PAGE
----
CXO

The five elements in a call cycle

How to successfully handle a support call effort


A well-developed call cycle can help you get to the bottom of a caller’s problem. You can create a call cycle by splitting the basic phases of a help desk call into simple, recognizable sections. Once you’ve mastered this technique, you can handle a call uniformly and effectively, which will help not only the caller but your colleagues as well.

1. Listen: And take control of the call
Take control of the call by immediately asking for the caller's contact and problem information. While the caller describes the problem, you can open the call log and enter this information.
When taking a call, be sure to "hot log" the problem, that is, enter the details into your help desk’s call tracking system while you are actually talking to the caller. Hot logging reduces the chance for incorrect data entry and allows you to close the call more quickly.
You might find it hard to listen if the caller is not communicating well, whether due to frustration, nerves, or anxiety. If this is the case, you can steer the conversation in the right direction by asking closed questions (ones that can only be answered with a yes or a no).

Occasionally, I digress to other subjects during a support call. For example, I might use the time it takes for a PC to reboot to discuss the weather. This shows the caller that he or she is speaking to a real person rather than a support-providing automaton. If you digress, however, be sure to move the conversation back to the problem at hand once the PC has rebooted or a piece of software has finished installing.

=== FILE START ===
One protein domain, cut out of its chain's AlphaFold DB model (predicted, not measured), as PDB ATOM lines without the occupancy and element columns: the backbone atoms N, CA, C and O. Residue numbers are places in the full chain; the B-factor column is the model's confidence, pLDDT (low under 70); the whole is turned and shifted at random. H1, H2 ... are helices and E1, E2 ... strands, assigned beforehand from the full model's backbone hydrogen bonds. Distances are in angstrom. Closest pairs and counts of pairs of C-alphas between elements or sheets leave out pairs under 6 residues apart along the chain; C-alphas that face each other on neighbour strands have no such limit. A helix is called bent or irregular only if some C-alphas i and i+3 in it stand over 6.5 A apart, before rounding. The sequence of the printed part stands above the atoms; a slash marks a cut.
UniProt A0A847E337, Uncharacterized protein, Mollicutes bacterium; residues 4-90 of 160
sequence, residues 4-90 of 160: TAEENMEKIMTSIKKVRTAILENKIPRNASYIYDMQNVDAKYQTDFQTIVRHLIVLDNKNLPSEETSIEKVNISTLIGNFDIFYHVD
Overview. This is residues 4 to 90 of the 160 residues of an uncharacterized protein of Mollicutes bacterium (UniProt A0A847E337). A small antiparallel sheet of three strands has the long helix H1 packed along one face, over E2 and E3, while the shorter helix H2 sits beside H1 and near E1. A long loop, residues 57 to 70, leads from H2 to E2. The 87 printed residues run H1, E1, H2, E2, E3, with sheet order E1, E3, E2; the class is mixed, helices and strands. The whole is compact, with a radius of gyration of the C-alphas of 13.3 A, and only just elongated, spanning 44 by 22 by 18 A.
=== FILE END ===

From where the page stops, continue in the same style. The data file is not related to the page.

2. Acknowledge the problem: Let the caller know you understand his or her predicament
Recap the caller’s problem. This allows the caller to clarify any details you might have missed the first time around. Another trick I use is to summarize the problem but alter a detail so that the caller has the opportunity to correct the information. This technique allows me to check that communication is working in both directions.

3. Provide the solution: Make sure the caller understands what he or she needs to know
Be sure to make the solution easy to understand (e.g., don’t overwhelm a novice with an overly technical explanation) and make sure the caller understands what you just said. Outline why the problem occurred and give concise details of the fix. If alternative solutions to the problem exist, ask additional questions to see whether these potential fixes might work better for the caller.

4. Recap the call: Make sure the caller understands and feels comfortable with the resolution
Recap your conversation and invite the caller to ask additional questions. Close the call with an agreed course of action. Make sure the caller knows to call again if he or she needs further assistance but always try to leave things on an upbeat note. Finally, thank the person for calling and end the call. Do not hang up too abruptly, however. Let the caller hang up first. I think doing so seems less pushy.

5. Check your facts: Make life easier for your colleagues
Double-check your call log and make sure that your comments are concise and accurate. Your coworkers may need to revisit the problem later, and they will need to know exactly what transpired because you may not be there to answer any questions.

If you hot logged the call, you can probably close the problem log at the same time the call ends. That way, you’ll be ready to take the next call as soon as it comes.
What do you think of Jeff Dray’s five-step call cycle? Will his suggestions help you and your organization provide better support? Post a comment or write to Jeff Dray and share your thoughts.

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